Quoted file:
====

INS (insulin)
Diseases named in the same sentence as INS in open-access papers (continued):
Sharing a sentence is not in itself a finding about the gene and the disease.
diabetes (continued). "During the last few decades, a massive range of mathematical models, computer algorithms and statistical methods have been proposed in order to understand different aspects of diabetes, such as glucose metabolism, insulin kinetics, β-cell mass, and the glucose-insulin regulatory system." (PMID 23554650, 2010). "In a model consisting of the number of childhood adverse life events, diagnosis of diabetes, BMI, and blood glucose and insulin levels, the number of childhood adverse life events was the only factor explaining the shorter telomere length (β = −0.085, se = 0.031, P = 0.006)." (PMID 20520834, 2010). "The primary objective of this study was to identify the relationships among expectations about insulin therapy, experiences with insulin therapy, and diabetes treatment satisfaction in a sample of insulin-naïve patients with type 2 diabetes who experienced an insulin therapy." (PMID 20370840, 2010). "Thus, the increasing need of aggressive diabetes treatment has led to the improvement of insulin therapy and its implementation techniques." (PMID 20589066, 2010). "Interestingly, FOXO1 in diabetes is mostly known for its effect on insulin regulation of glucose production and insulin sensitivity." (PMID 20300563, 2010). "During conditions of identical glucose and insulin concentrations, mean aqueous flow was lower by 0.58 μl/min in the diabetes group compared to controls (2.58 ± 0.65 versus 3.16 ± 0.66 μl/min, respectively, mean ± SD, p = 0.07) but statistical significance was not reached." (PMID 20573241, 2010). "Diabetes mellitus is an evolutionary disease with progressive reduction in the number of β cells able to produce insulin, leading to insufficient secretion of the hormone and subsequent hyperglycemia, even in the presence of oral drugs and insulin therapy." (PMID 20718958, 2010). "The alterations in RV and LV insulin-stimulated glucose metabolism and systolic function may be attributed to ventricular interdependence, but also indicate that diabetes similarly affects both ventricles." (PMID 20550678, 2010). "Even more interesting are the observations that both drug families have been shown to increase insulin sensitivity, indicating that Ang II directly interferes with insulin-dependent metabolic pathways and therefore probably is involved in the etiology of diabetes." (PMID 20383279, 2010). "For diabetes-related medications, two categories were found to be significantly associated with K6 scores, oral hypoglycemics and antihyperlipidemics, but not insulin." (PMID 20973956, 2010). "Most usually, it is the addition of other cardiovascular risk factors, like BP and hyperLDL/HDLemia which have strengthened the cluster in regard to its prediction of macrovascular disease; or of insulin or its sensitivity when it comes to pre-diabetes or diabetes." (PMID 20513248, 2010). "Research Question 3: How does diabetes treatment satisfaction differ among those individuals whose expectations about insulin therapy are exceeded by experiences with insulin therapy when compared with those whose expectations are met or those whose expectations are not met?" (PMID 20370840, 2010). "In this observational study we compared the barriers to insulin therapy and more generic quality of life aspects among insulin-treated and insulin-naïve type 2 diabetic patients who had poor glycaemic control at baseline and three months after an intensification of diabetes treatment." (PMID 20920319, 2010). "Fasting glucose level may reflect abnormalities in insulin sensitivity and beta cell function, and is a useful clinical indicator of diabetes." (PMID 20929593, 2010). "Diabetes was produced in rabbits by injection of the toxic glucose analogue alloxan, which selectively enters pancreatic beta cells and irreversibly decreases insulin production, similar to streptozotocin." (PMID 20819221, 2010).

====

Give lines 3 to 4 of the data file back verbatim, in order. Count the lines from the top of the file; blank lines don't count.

Sharing a sentence is not in itself a finding about the gene and the disease.
diabetes (continued). "During the last few decades, a massive range of mathematical models, computer algorithms and statistical methods have been proposed in order to understand different aspects of diabetes, such as glucose metabolism, insulin kinetics, β-cell mass, and the glucose-insulin regulatory system." (PMID 23554650, 2010). "In a model consisting of the number of childhood adverse life events, diagnosis of diabetes, BMI, and blood glucose and insulin levels, the number of childhood adverse life events was the only factor explaining the shorter telomere length (β = −0.085, se = 0.031, P = 0.006)." (PMID 20520834, 2010). "The primary objective of this study was to identify the relationships among expectations about insulin therapy, experiences with insulin therapy, and diabetes treatment satisfaction in a sample of insulin-naïve patients with type 2 diabetes who experienced an insulin therapy." (PMID 20370840, 2010). "Thus, the increasing need of aggressive diabetes treatment has led to the improvement of insulin therapy and its implementation techniques." (PMID 20589066, 2010). "Interestingly, FOXO1 in diabetes is mostly known for its effect on insulin regulation of glucose production and insulin sensitivity." (PMID 20300563, 2010). "During conditions of identical glucose and insulin concentrations, mean aqueous flow was lower by 0.58 μl/min in the diabetes group compared to controls (2.58 ± 0.65 versus 3.16 ± 0.66 μl/min, respectively, mean ± SD, p = 0.07) but statistical significance was not reached." (PMID 20573241, 2010). "Diabetes mellitus is an evolutionary disease with progressive reduction in the number of β cells able to produce insulin, leading to insufficient secretion of the hormone and subsequent hyperglycemia, even in the presence of oral drugs and insulin therapy." (PMID 20718958, 2010). "The alterations in RV and LV insulin-stimulated glucose metabolism and systolic function may be attributed to ventricular interdependence, but also indicate that diabetes similarly affects both ventricles." (PMID 20550678, 2010). "Even more interesting are the observations that both drug families have been shown to increase insulin sensitivity, indicating that Ang II directly interferes with insulin-dependent metabolic pathways and therefore probably is involved in the etiology of diabetes." (PMID 20383279, 2010). "For diabetes-related medications, two categories were found to be significantly associated with K6 scores, oral hypoglycemics and antihyperlipidemics, but not insulin." (PMID 20973956, 2010). "Most usually, it is the addition of other cardiovascular risk factors, like BP and hyperLDL/HDLemia which have strengthened the cluster in regard to its prediction of macrovascular disease; or of insulin or its sensitivity when it comes to pre-diabetes or diabetes." (PMID 20513248, 2010). "Research Question 3: How does diabetes treatment satisfaction differ among those individuals whose expectations about insulin therapy are exceeded by experiences with insulin therapy when compared with those whose expectations are met or those whose expectations are not met?" (PMID 20370840, 2010). "In this observational study we compared the barriers to insulin therapy and more generic quality of life aspects among insulin-treated and insulin-naïve type 2 diabetic patients who had poor glycaemic control at baseline and three months after an intensification of diabetes treatment." (PMID 20920319, 2010). "Fasting glucose level may reflect abnormalities in insulin sensitivity and beta cell function, and is a useful clinical indicator of diabetes." (PMID 20929593, 2010). "Diabetes was produced in rabbits by injection of the toxic glucose analogue alloxan, which selectively enters pancreatic beta cells and irreversibly decreases insulin production, similar to streptozotocin." (PMID 20819221, 2010).